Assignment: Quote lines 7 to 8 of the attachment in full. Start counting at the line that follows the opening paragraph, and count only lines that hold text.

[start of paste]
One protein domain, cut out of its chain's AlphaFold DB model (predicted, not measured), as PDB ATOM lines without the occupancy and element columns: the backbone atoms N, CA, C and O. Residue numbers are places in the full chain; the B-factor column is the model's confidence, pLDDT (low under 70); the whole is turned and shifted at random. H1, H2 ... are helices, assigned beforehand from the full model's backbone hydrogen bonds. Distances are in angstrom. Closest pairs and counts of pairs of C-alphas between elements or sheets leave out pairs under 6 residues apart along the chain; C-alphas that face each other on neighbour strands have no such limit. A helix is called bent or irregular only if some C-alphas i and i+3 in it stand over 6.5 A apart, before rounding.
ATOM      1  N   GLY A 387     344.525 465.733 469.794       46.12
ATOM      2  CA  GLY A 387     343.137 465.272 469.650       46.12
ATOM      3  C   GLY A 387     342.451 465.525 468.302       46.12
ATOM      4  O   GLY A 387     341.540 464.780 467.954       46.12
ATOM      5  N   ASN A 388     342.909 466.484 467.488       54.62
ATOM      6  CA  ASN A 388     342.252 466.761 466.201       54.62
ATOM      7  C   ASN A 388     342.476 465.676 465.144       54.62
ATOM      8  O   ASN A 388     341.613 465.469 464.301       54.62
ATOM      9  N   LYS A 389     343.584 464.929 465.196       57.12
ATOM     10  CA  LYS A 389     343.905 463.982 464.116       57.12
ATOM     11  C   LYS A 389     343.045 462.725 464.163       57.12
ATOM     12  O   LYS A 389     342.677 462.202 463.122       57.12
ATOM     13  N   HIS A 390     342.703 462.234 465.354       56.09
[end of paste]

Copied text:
ATOM      7  C   ASN A 388     342.476 465.676 465.144       54.62
ATOM      8  O   ASN A 388     341.613 465.469 464.301       54.62